Tube map london androidTube map london line status androidTube map london android


You can download the Tube Map app from one of the following links:
iOS / Android

You can also find out more info by visiting their website here.

3. London Oyster Balance:

London Oyster balance app logo

This is a must for travellers who have an Oyster Card and visit London regularly.

It has a number of features including balance, and also shows your journey history.
There is a free trial version which works for 21 days. But the full version is only £1.99, so worth upgrading to.

You can download the Oyster Master app from one of the following links:


4. TripAdvisor:


Looking for somewhere to eat? In my opinion, you can rarely trust what a

You can download the TripAdvisor app from one of the following links:
iOS / Android

5. Airbnb:


Airbnb is a new way of booking overnight accommodation, where instead of staying in a hotel you stay in the spare room of somewhere.

Rather than booking a traditional hotel, I’ll often use Airbnb to book a last-minute room.

Also, the app has a handy “Help, I need a place to stay tonight!” feature which can be a lifesaver if you get stuck somewhere with nowhere to sleep.

You can download the Airbnb app from one of the following links:
iOS / Android

LincUpLive #LUL360

I went to LincUpLive (#LUL360) yesterday. Held at the Doubletree by Hilton on the Brayford Wharf in Lincoln, LincUpLive is an annual ‘tweet-up’ style event which attracts businesses from all over Lincolnshire.

The event was well-structured, with a number of keynotes and ‘breakout’ sessions where you could choose the session you felt would be most of interest and beneficial to you.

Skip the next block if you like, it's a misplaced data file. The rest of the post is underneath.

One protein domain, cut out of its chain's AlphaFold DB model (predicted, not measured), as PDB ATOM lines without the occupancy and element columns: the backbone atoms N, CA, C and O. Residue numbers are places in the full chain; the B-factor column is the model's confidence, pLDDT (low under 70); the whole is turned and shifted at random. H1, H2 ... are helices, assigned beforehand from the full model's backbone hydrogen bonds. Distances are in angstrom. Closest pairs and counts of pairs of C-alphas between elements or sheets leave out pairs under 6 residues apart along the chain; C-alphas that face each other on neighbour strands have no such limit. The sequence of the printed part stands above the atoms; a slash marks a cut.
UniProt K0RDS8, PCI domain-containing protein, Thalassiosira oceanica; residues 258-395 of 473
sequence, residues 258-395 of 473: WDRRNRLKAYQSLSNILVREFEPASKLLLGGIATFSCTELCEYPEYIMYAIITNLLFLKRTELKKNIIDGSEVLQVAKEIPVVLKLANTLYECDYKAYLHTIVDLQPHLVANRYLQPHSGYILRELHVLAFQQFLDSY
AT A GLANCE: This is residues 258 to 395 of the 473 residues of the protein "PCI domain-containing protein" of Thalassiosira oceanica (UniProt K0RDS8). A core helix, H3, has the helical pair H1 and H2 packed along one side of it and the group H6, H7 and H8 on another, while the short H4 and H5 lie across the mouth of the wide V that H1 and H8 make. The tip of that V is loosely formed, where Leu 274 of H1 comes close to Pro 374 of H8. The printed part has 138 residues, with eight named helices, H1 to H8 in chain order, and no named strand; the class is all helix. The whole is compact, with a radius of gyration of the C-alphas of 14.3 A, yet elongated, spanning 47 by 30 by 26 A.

Keynote speakers included:

Redg Snodgrass (Co-founder, Stained Glass Labs) – who brought a Google Glass prototype)
Redg spoke about the future of ‘wearables’, and how he thinks they will change the world we know today.

Steve Middleborough (Director of Engineering, Siemens) – Steve mainly spoke about the new Siemens Teal Park development on the outskirts of Lincoln. It was interesting to hear him mention that he plans on providing Siemens’ field engineers with Google Glass within the next few years.

Graham Puntis

Wayne Gibbins (Funding expert, Notion Capital) – It was interesting to hear about alternative ways to raise startup capital. Wayne also spoke about Kickstarter (one of my favourite websites).

Richard Duxbury (Lincolnshire Media) – Richard explained how Lincolnshire Media has shifted to the ‘digital age’, focussing its operations around their online presence rather than print.

Alan Moore

Councillor Colin Davie – Colin gave his view on the technological developments and spoke about how the Lincolnshire County Council will be doing their bit to help promote growth within the county.

Throughout the day, there were also a number of breakout seminars which covered all aspects of online marketing.

As with all good local events, the Onlincolnshire ‘#dreamteam’ were there taking care of the PR/Social side of things, along with a number of students from Lincoln University.

Here are a few of my favourite LUL360 Tweets: